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Is there an easier way?

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Forum topic by newwoodbutcher posted 1012 days ago 3662 views 1 time favorited 8 replies Add to Favorites Watch
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newwoodbutcher

328 posts in 1433 days


1012 days ago

I’m replacing the carpet on my entry stairs with solid cherry hardwood. The stairs (built in 1970) are made out of 2×6, they are glued, screwed, solid and have no squeaks. But they are not square to the wall.

I’m adding what I think is called a skirt board on both sides of the stairway, one is built just like a stringer (saw tooth) and attached below the ends if the treads and risers on one end with no problem.

The other skirt board, on the opposite end, is attaching to existing drywall and has saw tooth cut outs (upside down stringers) to accommodate the steps. When dry fitting the treads against the skirt board there is an uneven gap between the end of the tread and the face of the skirt board on every step, it varies between 1/16” and 1/8” depending on which step you are looking at. Shimming behind the skirt board doesn’t solve the problem. What I’m thinking is that I have to scribe each tread to butt flush against the shirt board. There are 13 steps to do.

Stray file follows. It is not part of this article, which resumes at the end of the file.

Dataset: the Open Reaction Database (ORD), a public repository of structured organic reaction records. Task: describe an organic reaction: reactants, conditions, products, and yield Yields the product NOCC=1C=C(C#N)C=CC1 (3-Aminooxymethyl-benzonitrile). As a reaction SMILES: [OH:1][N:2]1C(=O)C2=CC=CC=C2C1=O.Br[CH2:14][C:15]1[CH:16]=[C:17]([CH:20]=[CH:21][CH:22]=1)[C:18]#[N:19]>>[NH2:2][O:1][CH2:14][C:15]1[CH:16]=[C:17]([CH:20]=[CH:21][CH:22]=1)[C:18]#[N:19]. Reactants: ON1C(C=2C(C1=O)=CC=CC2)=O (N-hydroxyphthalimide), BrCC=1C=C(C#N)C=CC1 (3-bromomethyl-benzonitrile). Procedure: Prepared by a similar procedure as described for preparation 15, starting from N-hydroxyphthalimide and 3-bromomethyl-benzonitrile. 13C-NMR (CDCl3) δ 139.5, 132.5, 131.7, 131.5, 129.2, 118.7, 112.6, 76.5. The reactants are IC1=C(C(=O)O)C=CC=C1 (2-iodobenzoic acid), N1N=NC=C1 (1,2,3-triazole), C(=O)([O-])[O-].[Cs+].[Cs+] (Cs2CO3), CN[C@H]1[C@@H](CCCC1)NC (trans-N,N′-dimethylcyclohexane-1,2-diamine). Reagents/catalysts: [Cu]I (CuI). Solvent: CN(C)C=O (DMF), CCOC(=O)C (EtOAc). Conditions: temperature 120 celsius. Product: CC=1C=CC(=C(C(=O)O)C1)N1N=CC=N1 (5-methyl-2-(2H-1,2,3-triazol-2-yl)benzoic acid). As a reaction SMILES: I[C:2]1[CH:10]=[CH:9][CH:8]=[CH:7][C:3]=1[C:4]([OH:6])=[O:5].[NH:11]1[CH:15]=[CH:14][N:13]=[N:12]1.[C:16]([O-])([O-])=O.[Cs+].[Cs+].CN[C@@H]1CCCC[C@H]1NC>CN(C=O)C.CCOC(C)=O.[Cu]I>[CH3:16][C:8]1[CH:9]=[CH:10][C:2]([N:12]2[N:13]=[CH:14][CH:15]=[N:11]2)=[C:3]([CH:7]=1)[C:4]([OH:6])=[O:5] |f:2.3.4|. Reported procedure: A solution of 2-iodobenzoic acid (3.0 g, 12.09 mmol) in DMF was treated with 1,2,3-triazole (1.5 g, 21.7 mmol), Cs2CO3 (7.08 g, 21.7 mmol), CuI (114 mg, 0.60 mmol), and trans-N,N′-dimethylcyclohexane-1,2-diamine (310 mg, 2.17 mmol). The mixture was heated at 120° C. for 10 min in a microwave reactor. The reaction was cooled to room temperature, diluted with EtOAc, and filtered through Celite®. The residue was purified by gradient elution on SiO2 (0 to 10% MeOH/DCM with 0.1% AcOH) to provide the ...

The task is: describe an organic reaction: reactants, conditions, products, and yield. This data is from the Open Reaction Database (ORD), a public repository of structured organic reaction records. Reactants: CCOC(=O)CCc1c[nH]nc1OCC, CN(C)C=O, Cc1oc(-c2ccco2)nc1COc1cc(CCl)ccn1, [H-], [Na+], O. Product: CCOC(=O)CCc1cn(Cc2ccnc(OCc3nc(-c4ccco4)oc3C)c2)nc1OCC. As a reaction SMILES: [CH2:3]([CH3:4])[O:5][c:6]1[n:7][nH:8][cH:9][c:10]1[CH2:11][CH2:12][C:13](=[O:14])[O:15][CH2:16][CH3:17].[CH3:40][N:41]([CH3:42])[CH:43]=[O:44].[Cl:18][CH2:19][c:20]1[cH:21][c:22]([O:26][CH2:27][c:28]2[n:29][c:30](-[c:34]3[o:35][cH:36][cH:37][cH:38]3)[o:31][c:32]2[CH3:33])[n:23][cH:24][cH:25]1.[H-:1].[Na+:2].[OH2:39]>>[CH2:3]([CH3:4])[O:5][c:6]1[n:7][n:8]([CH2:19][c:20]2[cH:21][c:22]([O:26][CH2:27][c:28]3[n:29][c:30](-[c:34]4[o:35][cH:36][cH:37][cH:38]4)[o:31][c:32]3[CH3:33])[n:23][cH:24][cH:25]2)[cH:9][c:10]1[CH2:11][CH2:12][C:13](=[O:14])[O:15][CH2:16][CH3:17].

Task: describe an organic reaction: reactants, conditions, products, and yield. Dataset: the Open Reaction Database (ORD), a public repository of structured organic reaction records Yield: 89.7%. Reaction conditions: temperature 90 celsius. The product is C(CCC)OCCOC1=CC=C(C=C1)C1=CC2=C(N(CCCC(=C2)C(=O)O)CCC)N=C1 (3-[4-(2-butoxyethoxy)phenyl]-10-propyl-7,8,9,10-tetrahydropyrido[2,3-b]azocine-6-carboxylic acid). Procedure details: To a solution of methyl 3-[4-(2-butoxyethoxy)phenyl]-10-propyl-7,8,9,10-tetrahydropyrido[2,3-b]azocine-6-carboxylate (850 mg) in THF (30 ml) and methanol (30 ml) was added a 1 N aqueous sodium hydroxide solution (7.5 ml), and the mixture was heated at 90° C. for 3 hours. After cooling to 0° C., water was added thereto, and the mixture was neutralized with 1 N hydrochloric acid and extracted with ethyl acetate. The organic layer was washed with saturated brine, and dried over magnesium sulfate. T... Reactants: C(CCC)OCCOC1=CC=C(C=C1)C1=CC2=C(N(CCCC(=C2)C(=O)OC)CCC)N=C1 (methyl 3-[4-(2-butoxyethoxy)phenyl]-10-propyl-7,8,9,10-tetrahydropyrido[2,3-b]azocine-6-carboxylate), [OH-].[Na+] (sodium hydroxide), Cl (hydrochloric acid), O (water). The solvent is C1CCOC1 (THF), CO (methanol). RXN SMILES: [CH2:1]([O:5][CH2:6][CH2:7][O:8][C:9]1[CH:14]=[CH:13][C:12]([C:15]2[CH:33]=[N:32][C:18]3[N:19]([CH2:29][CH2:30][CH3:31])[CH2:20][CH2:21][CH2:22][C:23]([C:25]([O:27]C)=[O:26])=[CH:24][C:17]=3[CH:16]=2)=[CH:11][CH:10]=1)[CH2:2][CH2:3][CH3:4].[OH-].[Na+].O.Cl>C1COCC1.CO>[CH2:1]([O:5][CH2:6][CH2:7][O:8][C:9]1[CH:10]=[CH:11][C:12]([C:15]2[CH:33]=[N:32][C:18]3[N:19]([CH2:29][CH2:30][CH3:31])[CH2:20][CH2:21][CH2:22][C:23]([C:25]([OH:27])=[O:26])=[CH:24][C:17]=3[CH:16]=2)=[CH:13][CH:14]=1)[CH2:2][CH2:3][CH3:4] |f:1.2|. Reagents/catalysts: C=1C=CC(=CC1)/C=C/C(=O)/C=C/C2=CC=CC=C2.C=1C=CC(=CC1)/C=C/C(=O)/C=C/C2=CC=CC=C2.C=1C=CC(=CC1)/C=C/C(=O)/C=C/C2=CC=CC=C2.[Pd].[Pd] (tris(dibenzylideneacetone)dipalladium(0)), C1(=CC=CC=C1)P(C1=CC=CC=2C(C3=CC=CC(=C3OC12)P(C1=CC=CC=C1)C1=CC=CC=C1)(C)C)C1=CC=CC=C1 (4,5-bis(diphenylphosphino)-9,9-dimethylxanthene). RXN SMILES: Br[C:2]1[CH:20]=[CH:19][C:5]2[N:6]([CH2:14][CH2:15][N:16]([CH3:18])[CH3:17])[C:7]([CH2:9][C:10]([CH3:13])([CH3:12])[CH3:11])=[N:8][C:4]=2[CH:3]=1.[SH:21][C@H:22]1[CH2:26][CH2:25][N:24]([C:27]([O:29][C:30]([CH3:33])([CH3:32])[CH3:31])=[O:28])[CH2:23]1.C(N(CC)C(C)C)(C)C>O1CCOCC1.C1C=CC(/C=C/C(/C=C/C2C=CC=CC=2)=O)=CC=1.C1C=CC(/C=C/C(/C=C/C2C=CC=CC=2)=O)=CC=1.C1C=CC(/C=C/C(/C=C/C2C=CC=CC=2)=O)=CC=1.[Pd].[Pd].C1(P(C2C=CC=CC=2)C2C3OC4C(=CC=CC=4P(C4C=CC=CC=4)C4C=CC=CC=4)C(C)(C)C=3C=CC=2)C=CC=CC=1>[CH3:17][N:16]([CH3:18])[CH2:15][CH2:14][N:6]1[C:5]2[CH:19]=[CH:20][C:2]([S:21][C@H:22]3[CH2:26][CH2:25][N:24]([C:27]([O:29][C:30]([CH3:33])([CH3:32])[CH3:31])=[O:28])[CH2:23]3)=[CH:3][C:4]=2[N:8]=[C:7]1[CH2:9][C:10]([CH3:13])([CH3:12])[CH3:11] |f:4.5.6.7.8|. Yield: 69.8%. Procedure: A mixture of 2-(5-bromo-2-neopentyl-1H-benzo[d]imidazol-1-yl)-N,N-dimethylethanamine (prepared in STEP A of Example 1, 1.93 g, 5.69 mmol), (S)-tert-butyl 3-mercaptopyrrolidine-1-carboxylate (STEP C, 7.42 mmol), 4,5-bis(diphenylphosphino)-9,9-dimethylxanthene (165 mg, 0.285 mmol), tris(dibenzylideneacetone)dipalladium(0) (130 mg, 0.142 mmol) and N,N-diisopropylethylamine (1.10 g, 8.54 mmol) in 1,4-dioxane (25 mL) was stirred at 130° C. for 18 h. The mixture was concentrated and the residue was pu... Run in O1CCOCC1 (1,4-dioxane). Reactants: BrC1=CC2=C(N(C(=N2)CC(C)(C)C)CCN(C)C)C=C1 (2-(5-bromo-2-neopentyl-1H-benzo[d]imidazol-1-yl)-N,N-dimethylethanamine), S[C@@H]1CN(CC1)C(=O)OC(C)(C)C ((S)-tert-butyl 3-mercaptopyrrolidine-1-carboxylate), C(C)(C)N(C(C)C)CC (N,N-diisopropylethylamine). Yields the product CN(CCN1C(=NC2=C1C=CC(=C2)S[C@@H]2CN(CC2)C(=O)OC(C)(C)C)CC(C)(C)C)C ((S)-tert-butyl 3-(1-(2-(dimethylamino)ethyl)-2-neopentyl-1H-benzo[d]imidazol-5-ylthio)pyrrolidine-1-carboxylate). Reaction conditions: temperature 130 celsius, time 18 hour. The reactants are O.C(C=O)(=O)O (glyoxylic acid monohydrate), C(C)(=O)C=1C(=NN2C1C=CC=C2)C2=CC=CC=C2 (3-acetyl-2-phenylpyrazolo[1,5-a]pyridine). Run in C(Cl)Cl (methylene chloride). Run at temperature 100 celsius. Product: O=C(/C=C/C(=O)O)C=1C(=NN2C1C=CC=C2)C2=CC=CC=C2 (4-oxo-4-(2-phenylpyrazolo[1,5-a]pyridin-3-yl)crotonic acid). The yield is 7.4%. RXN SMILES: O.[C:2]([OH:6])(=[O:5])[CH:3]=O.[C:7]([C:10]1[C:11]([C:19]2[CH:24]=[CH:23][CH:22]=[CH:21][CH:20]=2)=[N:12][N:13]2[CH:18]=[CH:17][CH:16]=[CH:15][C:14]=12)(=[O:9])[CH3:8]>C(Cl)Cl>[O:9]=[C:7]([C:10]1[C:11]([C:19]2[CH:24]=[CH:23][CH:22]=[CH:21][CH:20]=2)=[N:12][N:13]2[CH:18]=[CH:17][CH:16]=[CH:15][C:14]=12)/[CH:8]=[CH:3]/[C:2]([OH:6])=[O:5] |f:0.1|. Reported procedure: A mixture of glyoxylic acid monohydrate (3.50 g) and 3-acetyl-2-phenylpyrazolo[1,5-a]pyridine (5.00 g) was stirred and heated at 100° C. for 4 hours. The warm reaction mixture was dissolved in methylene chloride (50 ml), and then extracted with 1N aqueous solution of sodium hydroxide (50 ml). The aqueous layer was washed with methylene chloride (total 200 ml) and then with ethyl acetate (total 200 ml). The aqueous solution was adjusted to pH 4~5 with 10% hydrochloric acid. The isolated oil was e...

My plan is to scribe each tread to butt flush against the skirt board, attach each riser and stringer together with glue and finishing nails (from the back side) so each tread & riser is a right angle assembly and then screw the assembly to the 2×6 frame and plug the screw holes. Not only is that a lot of scribing/fitting, but I’m also concerned that I won’t be able to completely close the gap between the assembly (riser and stringer) and the skirt board in every case because of the out of square wall.
My question is, is there an easier/smarter way?

-- Ken


8 replies so far

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KayBee

998 posts in 1829 days


#1 posted 1012 days ago

I’m not sure I understand exactly what you’re doing. But it’s been a long while since I built any stairs. About the gap between the wall and the stringer- put a piece of molding to cover the uneven gap. Then you can make everything else a square as possible. No scribing involved.

-- Karen - a little bit of stupid goes a long way

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chrisstef

10233 posts in 1589 days


#2 posted 1012 days ago

Im gonna let the professionals chime in on this, i replaced some treds and risers once and i had one hell of a time doin it, but i was extremely green. The only advise that i would have for you is that once you’re done resist the urge to polish them with a product such as pledge. The slide and tumble down the stairs at 6:00 monday morning really sucks, dont ask me how i know.